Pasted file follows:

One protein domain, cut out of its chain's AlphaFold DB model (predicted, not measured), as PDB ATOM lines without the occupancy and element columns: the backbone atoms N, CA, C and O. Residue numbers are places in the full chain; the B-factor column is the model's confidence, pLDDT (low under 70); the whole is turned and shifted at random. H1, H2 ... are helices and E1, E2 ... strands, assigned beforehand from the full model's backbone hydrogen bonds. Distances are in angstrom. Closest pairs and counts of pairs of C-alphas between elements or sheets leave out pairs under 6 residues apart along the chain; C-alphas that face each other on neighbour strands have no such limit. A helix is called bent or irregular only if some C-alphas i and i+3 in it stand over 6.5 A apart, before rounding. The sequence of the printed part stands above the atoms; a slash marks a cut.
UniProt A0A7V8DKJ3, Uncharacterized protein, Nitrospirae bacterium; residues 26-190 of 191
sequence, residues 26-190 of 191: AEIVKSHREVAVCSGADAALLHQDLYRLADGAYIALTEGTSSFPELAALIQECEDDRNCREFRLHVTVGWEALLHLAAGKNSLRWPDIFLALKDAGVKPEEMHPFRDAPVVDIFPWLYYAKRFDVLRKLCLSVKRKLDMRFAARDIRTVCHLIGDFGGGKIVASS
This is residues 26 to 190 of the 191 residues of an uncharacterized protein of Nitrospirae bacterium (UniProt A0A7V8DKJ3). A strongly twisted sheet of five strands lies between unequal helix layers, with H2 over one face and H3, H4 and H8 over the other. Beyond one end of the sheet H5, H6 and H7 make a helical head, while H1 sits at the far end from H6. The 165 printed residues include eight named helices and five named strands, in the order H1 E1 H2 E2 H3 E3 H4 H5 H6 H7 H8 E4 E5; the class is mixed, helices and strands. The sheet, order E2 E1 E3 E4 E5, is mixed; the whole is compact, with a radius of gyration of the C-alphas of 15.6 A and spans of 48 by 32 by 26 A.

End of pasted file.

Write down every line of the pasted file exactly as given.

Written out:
One protein domain, cut out of its chain's AlphaFold DB model (predicted, not measured), as PDB ATOM lines without the occupancy and element columns: the backbone atoms N, CA, C and O. Residue numbers are places in the full chain; the B-factor column is the model's confidence, pLDDT (low under 70); the whole is turned and shifted at random. H1, H2 ... are helices and E1, E2 ... strands, assigned beforehand from the full model's backbone hydrogen bonds. Distances are in angstrom. Closest pairs and counts of pairs of C-alphas between elements or sheets leave out pairs under 6 residues apart along the chain; C-alphas that face each other on neighbour strands have no such limit. A helix is called bent or irregular only if some C-alphas i and i+3 in it stand over 6.5 A apart, before rounding. The sequence of the printed part stands above the atoms; a slash marks a cut.
UniProt A0A7V8DKJ3, Uncharacterized protein, Nitrospirae bacterium; residues 26-190 of 191
sequence, residues 26-190 of 191: AEIVKSHREVAVCSGADAALLHQDLYRLADGAYIALTEGTSSFPELAALIQECEDDRNCREFRLHVTVGWEALLHLAAGKNSLRWPDIFLALKDAGVKPEEMHPFRDAPVVDIFPWLYYAKRFDVLRKLCLSVKRKLDMRFAARDIRTVCHLIGDFGGGKIVASS
This is residues 26 to 190 of the 191 residues of an uncharacterized protein of Nitrospirae bacterium (UniProt A0A7V8DKJ3). A strongly twisted sheet of five strands lies between unequal helix layers, with H2 over one face and H3, H4 and H8 over the other. Beyond one end of the sheet H5, H6 and H7 make a helical head, while H1 sits at the far end from H6. The 165 printed residues include eight named helices and five named strands, in the order H1 E1 H2 E2 H3 E3 H4 H5 H6 H7 H8 E4 E5; the class is mixed, helices and strands. The sheet, order E2 E1 E3 E4 E5, is mixed; the whole is compact, with a radius of gyration of the C-alphas of 15.6 A and spans of 48 by 32 by 26 A.